Upon substitution, Ni2+ ion occupies an octahedral void in MgO and so is coordinated with six oxygen ions. The energy level diagram of Ni2+ (3d8) ion suggests three major thermoradiative energy transitions, 1A11E (1117 nm, 1.110 eV), 3T23A2 (1256 nm, 0.987 eV), and 1T21E (1414 nm, 0.877 eV) at 1300–1400°C. Thus, Ni-doped MgO may also serve as a potential emitter for thermophotovoltaic (TPV) generators [20, 21]. Work is in progress in this direction.

4. Conclusions

nanopowders synthesized by decomposition of sol-gel-derived oxalate in air at 600°C or above for 2 h exhibit (i) an f.c.c. (NaCl-type) structure with a typical lattice parameter of  Å at , (ii) three optical absorption bands at 6.13 eV, 4.27 eV, and 3.35 eV corresponding to , , and transitions, and (iii) signature of water affinity with a sharp peak at 3699 cm−1 and bands in the range 3672–3000 cm−1 and 1300–1750 cm−1 in the FTIR spectra. Their photoluminescence characteristics with the excitation wavelength of 350 nm depend on the nickel content and are altered in terms of emission (i) reduction at 440 nm due to decrease in centres and (ii) enhancement near 400 nm because of emergence of additional F+ centres. Ni-doped MgO may serve as emitter in thermophotovoltaic generators too.


  1. R. Riedel and I.-W. Chen, Ceramics Science and Technology: Materials and Properties, vol. 2, Wiley-VCH, Weinheim, Germany, 2010.
  2. N. A. Vasil'eva and N. F. Uvarov, “Electrical conductivity of magnesium oxide as a catalyst for radical chain hydrocarbon pyrolysis reactions,” Kinetics and Catalysis, vol. 52, no. 1, pp. 98–103, 2011. View at: Publisher Site | Google Scholar
  3. S. A. El-Molla, S. M. Abdel-all, and M. M. Ibrahim, “Influence of precursor of MgO and preparation conditions on the catalytic dehydrogenation of iso-propanol over CuO/MgO catalysts,” Journal of Alloys and Compounds, vol. 484, no. 1-2, pp. 280–285, 2009. View at: Publisher Site | Google Scholar
  4. M. A. Shah and F. M. Al-Marzouki, “Bio-safe approach for the preparation of magnesium oxide (MgO) nanoflowers at very low temperature,” International Journal of Biomedical Nanoscience and Nanotechnology, vol. 1, pp. 10–16, 2010. View at: Google Scholar
  5. A. Kumar and J. Kumar, “On the synthesis and optical absorption studies of nano-size magnesium oxide powder,” Journal of Physics and Chemistry of Solids, vol. 69, no. 11, pp. 2764–2772, 2008. View at: Publisher Site | Google Scholar
  6. A. A. Yar, M. Montazerian, H. Abdizadeh, and H. R. Baharvandi, “Microstructure and mechanical properties of aluminum alloy matrix composite reinforced with nano-particle MgO,” Journal of Alloys and Compounds, vol. 484, no. 1-2, pp. 400–404, 2009. View at: Publisher Site | Google Scholar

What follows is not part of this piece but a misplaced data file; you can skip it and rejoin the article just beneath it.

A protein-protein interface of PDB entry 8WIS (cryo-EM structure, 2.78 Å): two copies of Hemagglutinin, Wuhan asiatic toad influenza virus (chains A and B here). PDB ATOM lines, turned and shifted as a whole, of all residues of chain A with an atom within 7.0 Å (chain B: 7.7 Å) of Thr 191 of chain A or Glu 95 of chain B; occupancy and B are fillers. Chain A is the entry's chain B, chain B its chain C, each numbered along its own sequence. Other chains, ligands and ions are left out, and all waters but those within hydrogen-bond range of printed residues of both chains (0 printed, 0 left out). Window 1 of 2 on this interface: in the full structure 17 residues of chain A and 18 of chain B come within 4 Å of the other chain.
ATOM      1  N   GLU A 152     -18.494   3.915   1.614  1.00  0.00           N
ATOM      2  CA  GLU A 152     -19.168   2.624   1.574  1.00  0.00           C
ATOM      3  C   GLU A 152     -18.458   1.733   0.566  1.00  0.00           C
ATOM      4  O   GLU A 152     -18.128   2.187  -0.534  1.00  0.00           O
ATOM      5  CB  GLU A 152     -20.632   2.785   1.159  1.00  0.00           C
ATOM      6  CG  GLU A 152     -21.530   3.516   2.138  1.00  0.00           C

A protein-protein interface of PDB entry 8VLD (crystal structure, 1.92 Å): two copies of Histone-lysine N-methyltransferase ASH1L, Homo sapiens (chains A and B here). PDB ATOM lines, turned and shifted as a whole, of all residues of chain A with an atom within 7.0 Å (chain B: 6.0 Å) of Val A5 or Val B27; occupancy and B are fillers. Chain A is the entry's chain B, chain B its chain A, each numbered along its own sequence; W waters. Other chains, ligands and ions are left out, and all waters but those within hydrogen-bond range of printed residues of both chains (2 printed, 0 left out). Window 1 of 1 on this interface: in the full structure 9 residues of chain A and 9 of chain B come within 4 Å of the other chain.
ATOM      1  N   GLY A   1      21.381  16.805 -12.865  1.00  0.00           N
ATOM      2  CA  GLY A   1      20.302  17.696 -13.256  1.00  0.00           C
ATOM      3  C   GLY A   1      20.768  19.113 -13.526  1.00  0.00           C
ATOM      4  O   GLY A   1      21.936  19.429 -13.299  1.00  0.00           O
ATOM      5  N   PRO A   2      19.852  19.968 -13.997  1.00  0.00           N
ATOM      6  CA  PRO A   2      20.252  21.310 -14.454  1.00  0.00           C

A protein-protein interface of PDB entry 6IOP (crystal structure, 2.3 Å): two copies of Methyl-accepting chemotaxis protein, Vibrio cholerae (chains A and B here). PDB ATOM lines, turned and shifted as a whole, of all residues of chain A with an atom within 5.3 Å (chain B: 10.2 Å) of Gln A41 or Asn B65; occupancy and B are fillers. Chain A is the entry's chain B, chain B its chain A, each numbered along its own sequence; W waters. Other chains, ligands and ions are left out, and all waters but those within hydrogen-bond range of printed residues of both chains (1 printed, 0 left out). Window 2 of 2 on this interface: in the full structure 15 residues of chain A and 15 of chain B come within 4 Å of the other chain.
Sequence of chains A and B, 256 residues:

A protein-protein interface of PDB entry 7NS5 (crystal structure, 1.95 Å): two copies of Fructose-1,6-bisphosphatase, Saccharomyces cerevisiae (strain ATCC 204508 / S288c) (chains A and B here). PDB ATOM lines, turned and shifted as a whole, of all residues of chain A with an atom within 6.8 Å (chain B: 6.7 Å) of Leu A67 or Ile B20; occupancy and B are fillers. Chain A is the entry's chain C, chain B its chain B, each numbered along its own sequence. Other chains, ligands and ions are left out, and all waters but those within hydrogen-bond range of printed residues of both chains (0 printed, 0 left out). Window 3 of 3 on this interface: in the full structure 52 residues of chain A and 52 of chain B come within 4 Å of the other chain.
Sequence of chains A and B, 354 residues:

7. S. H. Tamboli, V. Puri, and R. K. Puri, “Improvement in adhesion and decrease in stress of MgO thin films due to vapour chopping,” Journal of Alloys and Compounds, vol. 503, no. 1, pp. 224–227, 2010. View at: Publisher Site | Google Scholar
  8. A. Kumar, S. Thota, S. Varma, and J. Kumar, “Sol-gel synthesis of highly luminescent magnesium oxide nanocrystallites,” Journal of Luminescence, vol. 131, no. 4, pp. 640–648, 2011. View at: Publisher Site | Google Scholar
  9. J.-S. Choi, S.-H. Moon, J.-H. Kim, and G.-H. Kim, “The effects of high purity MgO nano-powders on the electrical properties of AC-PDPs,” Current Applied Physics, vol. 10, no. 6, pp. 1378–1382, 2010. View at: Publisher Site | Google Scholar
  10. A. M. E. Raj, T. Som, V. Ganesan et al., “Tailoring optical and electrical properties of MgO thin films by 1.5 MeV H+ implantation to fluences,” Nuclear Instruments and Methods in Physics Research B, vol. 266, no. 11, pp. 2564–2571, 2008. View at: Publisher Site | Google Scholar
  11. L. A. Ma, Z. X. Lin, J. Y. Lin, Y. A. Zhang, L. Q. Hu, and T. L. Guo, “Large-scale growth of ultrathin MgO nanowires and evaluate their field emission properties,” Physica E, vol. 41, no. 8, pp. 1500–1503, 2009. View at: Publisher Site | Google Scholar
  12. J. H. Zhang, X. L. Zhou, and J. A. Wang, “Water promotion or inhibition effect on isopropanol decomposition catalyzed with a sol-gel MgO-Al2O3 catalyst,” Journal of Molecular Catalysis A, vol. 247, no. 1-2, pp. 222–226, 2006. View at: Publisher Site | Google Scholar
  13. F. Gu, C. Li, H. Cao et al., “Crystallinity of Li-doped MgO:Dy3+ nanocrystals via combustion process and their photoluminescence properties,” Journal of Alloys and Compounds, vol. 453, no. 1-2, pp. 361–365, 2008. View at: Publisher Site | Google Scholar